Tag Archive: fiscal policy

The Difference Between Deficits, Debt and How Scott Garrett’s Fiscal Philosophy Dooms us All

Cross posted from www.retiregarrett.com

Scott Garrett wants his constituents to believe that his brand of fiscal conservatism is a solution to the economic woes of the Federal government.  After all, the United States has run an annual budget deficit of over $1 Trillion every year Barack Obama has been in office.  WOW!  That sounds really bad, and it is.  But let’s stop for a few minutes to understand how we got in this position; what we’re doing about it; and the history of budget deficits over the last 30 years (after all, you can’t be expected to know where you’re headed if you don’t know where you’ve been).

Deficits are different from debt.  Debt is the running total of all the deficits we’ve accumulated over time.  Annual deficits are just that; annual.  As an example, if I earn $300 dollars a year, but spend $400 a year, I’m running an annual deficit of $100.  I need to borrow that $100 difference and let’s say further that you were kind enough to make me a loan.  I continue my spending patterns for 5 years, and as a result I’ve had to borrow $100 from you every year and haven’t paid you back.  So after 5 years I owe you $500. (to keep things simple I’m excluding interest owed on the borrowed money).

Reaganomics And Christie’s Budget Cuts

Once upon a time, there was a man named Ronald Reagan. After many years of social programs being well funded by taxes on the rich, Reagan decided he had a different idea of how he was going to do things, because after all, he was the rugged individualist spreading his faux-populism around and boiling economic and foreign policy down to cowboy utterances

He decided to institute a policy called Reaganomics, or in other words, “trickle down economics”. The idea behind this economic theory was that tax cuts without strings attached towards the top end could create jobs; because, after all, corporations could be trusted to create jobs with that tax cut instead of, say, spending that money on a trip to the Cayman Islands, where one will stay 7 days and 6 nights at the top resorts and eat the finest food, and see the sights in luxury, and maybe sometime in between, deposit some money in that secret account.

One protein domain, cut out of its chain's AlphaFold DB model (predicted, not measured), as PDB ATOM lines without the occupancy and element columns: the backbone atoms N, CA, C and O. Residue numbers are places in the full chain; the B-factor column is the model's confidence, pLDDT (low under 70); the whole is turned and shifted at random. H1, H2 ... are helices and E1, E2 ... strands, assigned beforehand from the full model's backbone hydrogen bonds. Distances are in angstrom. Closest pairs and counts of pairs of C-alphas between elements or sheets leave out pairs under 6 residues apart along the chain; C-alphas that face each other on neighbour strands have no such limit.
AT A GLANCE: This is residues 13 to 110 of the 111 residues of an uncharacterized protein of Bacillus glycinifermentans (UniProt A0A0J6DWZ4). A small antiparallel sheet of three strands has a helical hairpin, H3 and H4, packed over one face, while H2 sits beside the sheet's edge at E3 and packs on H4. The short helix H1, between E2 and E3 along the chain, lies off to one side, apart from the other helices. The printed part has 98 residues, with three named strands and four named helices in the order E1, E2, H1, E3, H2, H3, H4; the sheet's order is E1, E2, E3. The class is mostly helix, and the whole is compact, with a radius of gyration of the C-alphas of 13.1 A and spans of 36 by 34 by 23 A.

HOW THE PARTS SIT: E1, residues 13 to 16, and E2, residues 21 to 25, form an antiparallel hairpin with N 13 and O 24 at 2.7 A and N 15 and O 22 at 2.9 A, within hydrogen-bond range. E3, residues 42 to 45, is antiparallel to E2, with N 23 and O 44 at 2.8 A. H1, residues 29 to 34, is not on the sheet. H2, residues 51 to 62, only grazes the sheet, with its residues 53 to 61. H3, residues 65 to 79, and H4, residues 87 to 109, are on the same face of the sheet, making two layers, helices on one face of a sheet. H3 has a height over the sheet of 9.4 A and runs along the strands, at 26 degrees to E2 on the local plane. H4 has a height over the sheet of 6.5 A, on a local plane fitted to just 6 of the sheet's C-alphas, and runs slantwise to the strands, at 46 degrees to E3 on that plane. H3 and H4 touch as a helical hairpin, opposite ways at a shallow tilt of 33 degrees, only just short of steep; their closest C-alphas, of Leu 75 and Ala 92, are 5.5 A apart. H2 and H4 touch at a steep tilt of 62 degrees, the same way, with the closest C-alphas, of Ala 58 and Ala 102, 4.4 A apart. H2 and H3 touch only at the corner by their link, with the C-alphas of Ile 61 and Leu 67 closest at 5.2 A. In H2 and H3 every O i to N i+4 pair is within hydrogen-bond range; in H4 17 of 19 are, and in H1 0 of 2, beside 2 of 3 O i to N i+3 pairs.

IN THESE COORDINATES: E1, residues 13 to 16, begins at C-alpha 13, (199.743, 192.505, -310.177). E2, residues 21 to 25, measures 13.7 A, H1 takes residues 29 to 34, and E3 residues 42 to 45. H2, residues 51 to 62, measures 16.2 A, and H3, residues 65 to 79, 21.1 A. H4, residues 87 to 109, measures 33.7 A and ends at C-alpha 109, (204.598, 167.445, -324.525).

The result was predictable: the best analogy for it would be the rich kids getting lots of presents each in the hope that some of those presents would trickle down to the less fortunate, and the parental unit turned a blind eye as they used all the toys for themselves.

Now, flash forward nearly 30 years later. New Jersey, after many failed policies, decided to elect the no-nonsense prosecutor Chris Christie, who was the proponent of Reagan-esque economic philosophies. He decided that he was going to take a hatchet to school aid much like Reagan took a hatchet to taxes on the upper class. Problem is, it relies on the same trust Reagan put to the higher ups. Reagan trusted that the higher ups would create jobs with their tax cuts, and Christie is hoping that the higher ups will cut administrators before teachers with these municipal aid cuts, which as we all know, the “paraprofessionals” will keep their job, while teachers are cut and class size explodes.

If Reagan and Christie had attached more strings to their actions, then they could have made more sense. If Reagan had made his tax cuts conditional on job creation, and if Christie had put meaningful caps on administrative positions and salaries, it could have made sense.

The moral of the story is, you can’t use a hatchet where you need a scalpel!!!